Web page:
Essay #3 Prompt
This essay has TWO parts, both of which will be submitted by the final due date for Essay #3, as one file.
Using your feedback on your rhetorical analysis assignment and your proposal, write an essay of your own that, without explicitly mentioning any of the six nonfiction pieces, responds to a central claim of one of the pieces (Choose from Alice Walker’s “Am I Blue,” Judith Ortiz Cofer’s “The Story of My Body,” Bernard Cooper’s “Burl’s,” “Talking to Boys the Way We Talk to Girls” by Andrew Reiner, “If You Are What You Eat, Then What Am I?” by Geeta Kothari, or “Common Scents” by Lynda Barry).
To effectively respond with an essay of your own, you will need to marshal evidence that supports your point. Your evidence will come from your own personal experience as well as any research you would like to undertake to help prove your thesis.
Write your essay in the rhetorical style and format of one of the six nonfiction pieces you’ve read. You may use your rhetorical analysis of the original piece to help you with this aspect of your essay. You do NOT need to choose the same rhetorical strategy of the nonfiction piece you’re responding to– you could choose the claims from one piece and the rhetorical style of another.
For example: If you choose to respond to a claim in “Am I Blue?” and write your own essay about your own claim that modifies that in Walker’s piece, you might still choose to write your response in the style and format of a graphic memoir (like “Common Scents”).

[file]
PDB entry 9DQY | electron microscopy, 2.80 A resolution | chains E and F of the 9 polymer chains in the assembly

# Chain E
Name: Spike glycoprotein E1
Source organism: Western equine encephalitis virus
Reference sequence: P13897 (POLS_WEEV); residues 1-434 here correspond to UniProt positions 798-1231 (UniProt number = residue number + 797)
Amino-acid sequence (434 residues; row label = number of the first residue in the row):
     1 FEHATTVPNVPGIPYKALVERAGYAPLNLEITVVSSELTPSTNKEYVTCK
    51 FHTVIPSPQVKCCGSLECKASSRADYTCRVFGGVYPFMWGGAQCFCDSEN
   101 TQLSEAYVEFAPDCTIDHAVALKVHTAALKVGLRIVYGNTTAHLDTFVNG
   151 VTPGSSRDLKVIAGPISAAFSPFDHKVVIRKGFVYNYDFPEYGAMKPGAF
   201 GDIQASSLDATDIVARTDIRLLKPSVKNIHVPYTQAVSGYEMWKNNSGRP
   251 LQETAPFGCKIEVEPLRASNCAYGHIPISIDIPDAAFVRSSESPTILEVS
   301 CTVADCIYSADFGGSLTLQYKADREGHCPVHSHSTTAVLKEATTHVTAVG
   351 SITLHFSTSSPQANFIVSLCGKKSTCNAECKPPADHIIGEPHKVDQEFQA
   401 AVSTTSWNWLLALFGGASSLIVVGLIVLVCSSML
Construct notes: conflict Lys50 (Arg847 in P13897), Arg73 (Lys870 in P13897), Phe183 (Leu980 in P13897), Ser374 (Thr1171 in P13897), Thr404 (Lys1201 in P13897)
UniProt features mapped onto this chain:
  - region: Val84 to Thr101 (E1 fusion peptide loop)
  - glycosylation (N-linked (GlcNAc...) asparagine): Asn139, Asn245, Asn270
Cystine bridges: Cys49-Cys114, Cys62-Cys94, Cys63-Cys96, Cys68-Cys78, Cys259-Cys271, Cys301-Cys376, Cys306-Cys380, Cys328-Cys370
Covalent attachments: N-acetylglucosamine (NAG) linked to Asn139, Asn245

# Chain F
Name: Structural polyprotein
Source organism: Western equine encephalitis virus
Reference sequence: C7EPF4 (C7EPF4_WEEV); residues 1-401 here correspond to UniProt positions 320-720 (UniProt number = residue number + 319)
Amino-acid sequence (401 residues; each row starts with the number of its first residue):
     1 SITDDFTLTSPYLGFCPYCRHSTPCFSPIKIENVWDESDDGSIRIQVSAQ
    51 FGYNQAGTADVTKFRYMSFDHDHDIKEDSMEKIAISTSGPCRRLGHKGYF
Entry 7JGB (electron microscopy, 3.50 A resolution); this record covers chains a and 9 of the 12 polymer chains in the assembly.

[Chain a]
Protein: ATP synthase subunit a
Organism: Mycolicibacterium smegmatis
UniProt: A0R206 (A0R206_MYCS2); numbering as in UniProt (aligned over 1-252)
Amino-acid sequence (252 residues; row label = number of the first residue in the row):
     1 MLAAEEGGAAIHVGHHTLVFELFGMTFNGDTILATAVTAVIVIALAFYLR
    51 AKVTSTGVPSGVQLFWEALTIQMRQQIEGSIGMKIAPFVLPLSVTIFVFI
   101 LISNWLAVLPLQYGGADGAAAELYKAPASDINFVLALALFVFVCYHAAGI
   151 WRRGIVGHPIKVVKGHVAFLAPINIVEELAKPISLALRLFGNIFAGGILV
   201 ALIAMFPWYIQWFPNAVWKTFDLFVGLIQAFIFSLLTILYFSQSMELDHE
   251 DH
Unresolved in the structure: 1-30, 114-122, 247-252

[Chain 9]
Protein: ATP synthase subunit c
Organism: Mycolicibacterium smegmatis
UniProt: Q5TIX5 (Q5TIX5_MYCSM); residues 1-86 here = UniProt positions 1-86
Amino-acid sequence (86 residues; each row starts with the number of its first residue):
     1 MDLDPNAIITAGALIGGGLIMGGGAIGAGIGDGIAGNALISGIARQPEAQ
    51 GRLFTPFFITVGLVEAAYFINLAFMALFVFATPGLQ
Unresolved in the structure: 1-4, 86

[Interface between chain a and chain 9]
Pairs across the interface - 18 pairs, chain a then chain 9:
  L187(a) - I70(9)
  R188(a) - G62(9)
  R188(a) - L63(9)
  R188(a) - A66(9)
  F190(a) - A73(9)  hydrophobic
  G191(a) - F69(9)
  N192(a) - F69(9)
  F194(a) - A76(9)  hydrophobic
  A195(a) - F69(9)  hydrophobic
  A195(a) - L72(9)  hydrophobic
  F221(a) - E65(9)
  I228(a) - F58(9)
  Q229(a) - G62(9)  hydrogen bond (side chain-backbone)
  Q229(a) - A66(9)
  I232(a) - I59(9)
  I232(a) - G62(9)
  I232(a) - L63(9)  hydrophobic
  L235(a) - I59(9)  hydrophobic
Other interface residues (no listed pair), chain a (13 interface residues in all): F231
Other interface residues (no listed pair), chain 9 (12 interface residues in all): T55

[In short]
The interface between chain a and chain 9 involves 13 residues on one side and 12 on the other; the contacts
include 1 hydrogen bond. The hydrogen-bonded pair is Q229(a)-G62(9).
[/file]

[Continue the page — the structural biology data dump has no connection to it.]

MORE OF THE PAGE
Write an analysis of your own nonfiction piece (i.e. Part 1), using the terminology and questions from pp. 42-49 in Legacies (section on Arguments about Literature) to describe what form of argument you’re using, as well as how well your essay in Part I responds to the Checklist for Argumentative Writing (p. 47). Be sure to tell your reader how you analyzed the nonfiction piece you’re responding to as well as what conclusions you drew as a result of that analysis (this is work you already did in the first paragraph of your proposal. Don’t forget to reference the rhetorical angle you took in your own essay (did you use pathos, logos, and/or ethos to persuade? How? Your analysis of your own essay as well as the essays you’re responding to should amount to at least 2 typewritten pages, and it should be attached to the end of Part 1.
• 12 points font
• Approx. 5-7 pages, double-spaced (depending on the format you choose)
• One-inch margins
• Give your essay a title that tells us something about the content and draws the interest of the reader
• Clearly label Part I and Part II. In Part II, make a note at the top of the page of which nonfiction piece you’re responding to in terms of your argument as well as which nonfiction piece you’re using as your rhetorical model.
• Works Cited page in MLA style (for the original piece you’re responding to, as well as any additional research you use).
• Numbered pages, starting with page 2 after the cover sheet
A cover sheet that includes your name, name of the course, the title of y•
Entry #1: Take notes on Chapter 12, pp 1376-1391 in your Legacies textbook.